Yet, year after year the humble pumpkin is so often overlooked, and once carved, discarded along with that year’s fancy dress costume.
We asked some experts about the nutritional value of the squash variety – of which there are plenty – who also shared some of their healthy pumpkin-based recipes for your inspiration.
“Brightly coloured fruits and vegetables are some of the healthiest – the orange colour of the pumpkin contains key phytonutrients like zeaxanthin, lycopene, and beta-carotene which are all immune boosters,” says Rick Hay, nutritional director at Healthista.
And beta-carotene, explains Sarah Ballis, specialist dietitian at The Harley Street Clinic, of HCA Healthcare UK, is where most of the nutritional value of a pumpkin is found. She added: “Like all carotenoids it’s an antioxidant mopping up free radicals to protect against the damage that can cause cancer and heart disease.
“[It] is the precursor of the fat-soluble nutrient vitamin A (Retinol) which is essential for vision and forms a protein in the receptors of the eye that absorbs light,” she went on. “Vitamin A has other important roles in immune function, cell growth and reproduction, but since it is toxic if accumulated in high levels the body very cleverly converts beta-carotene in limited quantities only as much as it needs.”
Eating four portions of beta-carotene rich foods per day has been associated with delaying age-related memory decline, improved skin appearance, lowered cancer risk and improved cardiovascular health, according to Ballis. Other beta-carotene rich foods include carrots, sweet potato, butternut squash and kale.
Pumpkin is around 90 per cent water and a good source of dietary fibre, Ballis explains, so it will keep you fuller for longer too. A cup of cooked pumpkin contains around 50kcal, 3g fibre, 2g protein and no fat.
Hay, who is behind the anti-ageing food & fitness plan, often recommends pumpkin soup as a good weight management meal to his clients as it helps with feelings of fullness and steadies blood sugar levels.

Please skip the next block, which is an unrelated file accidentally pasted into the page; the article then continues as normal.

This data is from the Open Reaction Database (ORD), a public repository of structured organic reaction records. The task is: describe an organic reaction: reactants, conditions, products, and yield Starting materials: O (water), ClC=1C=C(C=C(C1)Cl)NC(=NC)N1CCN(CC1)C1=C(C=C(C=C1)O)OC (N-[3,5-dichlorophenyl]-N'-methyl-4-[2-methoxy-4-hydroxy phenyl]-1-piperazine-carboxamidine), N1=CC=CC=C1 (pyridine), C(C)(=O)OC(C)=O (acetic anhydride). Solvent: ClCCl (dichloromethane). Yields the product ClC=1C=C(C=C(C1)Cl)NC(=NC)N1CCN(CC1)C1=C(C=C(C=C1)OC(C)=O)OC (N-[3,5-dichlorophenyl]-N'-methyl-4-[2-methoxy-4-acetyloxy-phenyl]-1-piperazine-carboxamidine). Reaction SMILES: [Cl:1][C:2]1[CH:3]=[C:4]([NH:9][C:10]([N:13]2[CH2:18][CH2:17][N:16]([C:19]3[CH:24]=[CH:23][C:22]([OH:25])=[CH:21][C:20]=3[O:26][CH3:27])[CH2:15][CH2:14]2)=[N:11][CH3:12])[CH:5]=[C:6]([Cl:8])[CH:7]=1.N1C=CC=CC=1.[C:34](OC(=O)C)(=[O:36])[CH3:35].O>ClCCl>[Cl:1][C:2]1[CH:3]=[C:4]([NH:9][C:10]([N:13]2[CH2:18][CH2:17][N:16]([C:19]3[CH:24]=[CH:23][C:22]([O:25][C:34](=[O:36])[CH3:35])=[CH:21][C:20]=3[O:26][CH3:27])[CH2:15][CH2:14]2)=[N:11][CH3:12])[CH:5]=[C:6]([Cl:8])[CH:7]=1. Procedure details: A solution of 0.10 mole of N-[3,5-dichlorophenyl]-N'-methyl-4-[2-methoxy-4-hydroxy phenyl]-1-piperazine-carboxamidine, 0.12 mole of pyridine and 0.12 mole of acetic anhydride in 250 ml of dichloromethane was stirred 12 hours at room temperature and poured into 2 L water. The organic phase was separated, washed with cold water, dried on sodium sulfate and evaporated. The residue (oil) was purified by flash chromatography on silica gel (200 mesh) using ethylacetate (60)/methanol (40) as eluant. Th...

“Pumpkin also contains vitamin C to help boost immune function, help with skin health and support the nervous system,” he added. “The Vitamin E content helps with the skin too and can be protective against environmental pollution and UV rays,” he said.
And don’t forget the seeds, says Ballis, which are high in omega-6 fatty acids and the amino acid tryptophan which is linked to improved mood and serotonin production. She recommends eating them as snacks, sprinkled on salads and soups.
“Oil can also be commercially extracted from the seeds to produce a thick dark green polyunsaturated oil which has a nutty flavour delicious on salads,” she added. “Pumpkin seed oil has been researched as a natural hair growth promoter which may protect against male pattern hair loss through phytosterol (cholesterol like) activity inhibiting hormone activity in the scalp.”
All the more reason to get in on the pumpkin action this year…
Here’s Ballis’ recipe for perfect toasted pumpkin seeds:
- Scrape the seeds from the pumpkin, pull off the flesh and rinse the seeds
- Spread over a baking tray and cover with a little olive oil
- Onto this you can sprinkle garlic, salt, fresh fennel seeds, chilli flakes or cinnamon
- Then roast in the oven at 180 degrees for 10 minutes until golden brown
- Cool and then store in an airtight jar